As the storage wars between SSDs and HDDs drag on, SSDs have seemed to be gaining a decisive upper hand. Companies like Toshiba, Seagate, and Western Digital have shown off their next-generation technologies like Energy-Assisted Magnetic Recording (EAMR, WD) and Microwave-Assisted Magnetic Recording (HAMR, Seagate), but both companies seem to be having trouble shipping drives in significant quantities.
One of the major questions facing the magnetic spinning industry is whether to push forward towards 10-platter designs. Those of you who last looked up from your SSD performance graphs when 5-platter drives were all the rage may be surprised, but we’re already up to nine platters. StorageNewsletter writes:
In recent weeks, though, supply chain chatter has signaled that 10-platter designs may emerge sooner than originally planned, with some information pointing to 10-disk designs to support 20TB CMR capacities as a possibility. Granted, these plans could change, depending on pre-MAMR/HAMR areal density achievements, and technologies such as Western Digital’s EAMR approach may be employed to raise drive capacities over the next gen to obviate the need for a tenth disk.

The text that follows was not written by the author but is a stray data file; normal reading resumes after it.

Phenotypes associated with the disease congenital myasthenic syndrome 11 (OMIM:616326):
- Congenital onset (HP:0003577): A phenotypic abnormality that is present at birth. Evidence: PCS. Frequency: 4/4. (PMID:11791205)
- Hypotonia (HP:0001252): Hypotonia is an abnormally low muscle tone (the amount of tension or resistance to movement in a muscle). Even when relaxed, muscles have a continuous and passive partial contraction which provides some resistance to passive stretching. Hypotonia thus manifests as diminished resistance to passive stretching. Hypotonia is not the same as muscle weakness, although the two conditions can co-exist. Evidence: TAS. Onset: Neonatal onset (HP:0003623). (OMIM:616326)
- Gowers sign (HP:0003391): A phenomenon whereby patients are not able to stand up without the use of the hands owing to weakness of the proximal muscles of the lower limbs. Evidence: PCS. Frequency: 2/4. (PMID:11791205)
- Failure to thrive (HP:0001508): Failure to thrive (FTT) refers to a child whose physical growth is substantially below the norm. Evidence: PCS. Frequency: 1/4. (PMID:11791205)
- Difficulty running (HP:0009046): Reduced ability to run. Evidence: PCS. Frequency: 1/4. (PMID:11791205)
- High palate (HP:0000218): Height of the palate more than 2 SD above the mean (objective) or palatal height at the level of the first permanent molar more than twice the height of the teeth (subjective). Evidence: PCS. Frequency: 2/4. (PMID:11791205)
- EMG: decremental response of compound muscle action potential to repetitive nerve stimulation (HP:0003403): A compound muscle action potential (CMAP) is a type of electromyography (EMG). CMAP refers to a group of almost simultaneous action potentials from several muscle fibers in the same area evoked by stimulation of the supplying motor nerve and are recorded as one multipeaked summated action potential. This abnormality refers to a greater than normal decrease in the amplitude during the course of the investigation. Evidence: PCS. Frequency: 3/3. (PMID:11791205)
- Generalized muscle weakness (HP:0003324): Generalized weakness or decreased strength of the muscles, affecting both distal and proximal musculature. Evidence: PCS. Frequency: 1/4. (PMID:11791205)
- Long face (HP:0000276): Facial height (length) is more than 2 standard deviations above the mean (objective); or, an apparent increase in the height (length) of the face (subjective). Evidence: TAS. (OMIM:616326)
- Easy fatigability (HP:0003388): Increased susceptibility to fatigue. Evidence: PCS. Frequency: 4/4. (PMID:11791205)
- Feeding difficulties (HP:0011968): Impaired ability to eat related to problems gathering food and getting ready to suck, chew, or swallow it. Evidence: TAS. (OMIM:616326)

Ultra-thin substrates of less than 0.5mm are also under investigation. The new glass platters Seagate is adopting as part of its move to HAMR technology are thinner than aluminum, and therefore theoretically allow room to squeeze another platter in. Theoretically, even 11-12 platter designs might be possible. Statements from the glass substrate manufacturer Hoya back up this interest in thinner substrates.
The reason there’s interest in the higher platter counts is that HDD manufacturers can still drive absolute capacities higher, even if technologies like MAMR, HAMR, and EAMR all fail to materialize as quickly as originally anticipated. There seems to be some doubt as to whether Seagate and WD will hit their aggressive capacity ramps. COVID-19 has done little to help matters on this front.
A 12-platter drive with 2TB platters would have an unformatted capacity of 24TB — significantly larger than any drive currently available. StorageNewsletter initially thought 24TB drives would be in-market by 2022, but the company is a bit less certain of what kinds of technologies the spinning disk manufacturers will use to get there. These could be drives with higher platter counts and conventional technology, or HAMR / EAMR products with fewer platters and higher areal densities.
As for SSDs, research is continuing into Penta Level Cell (PLC, 5-bit) NAND. While it would have even lower performance and less endurance than its QLC counterpart, there are advanced storage concepts like Zoned Name Spaces for SSDs that are intended to reduce write amplification and could allow PLC drives to further chew into HDD’s capacity advantage.
Credit: Patrick Lindenberg on Unsplash
- With QLC, SSD Manufacturers Target Hard Drives’ Final Strength: Raw Capacity
- How Do SSDs Work?
- Western Digital to Demo Dual Actuator HDD, Will Use SMR to Hit 18TB Capacity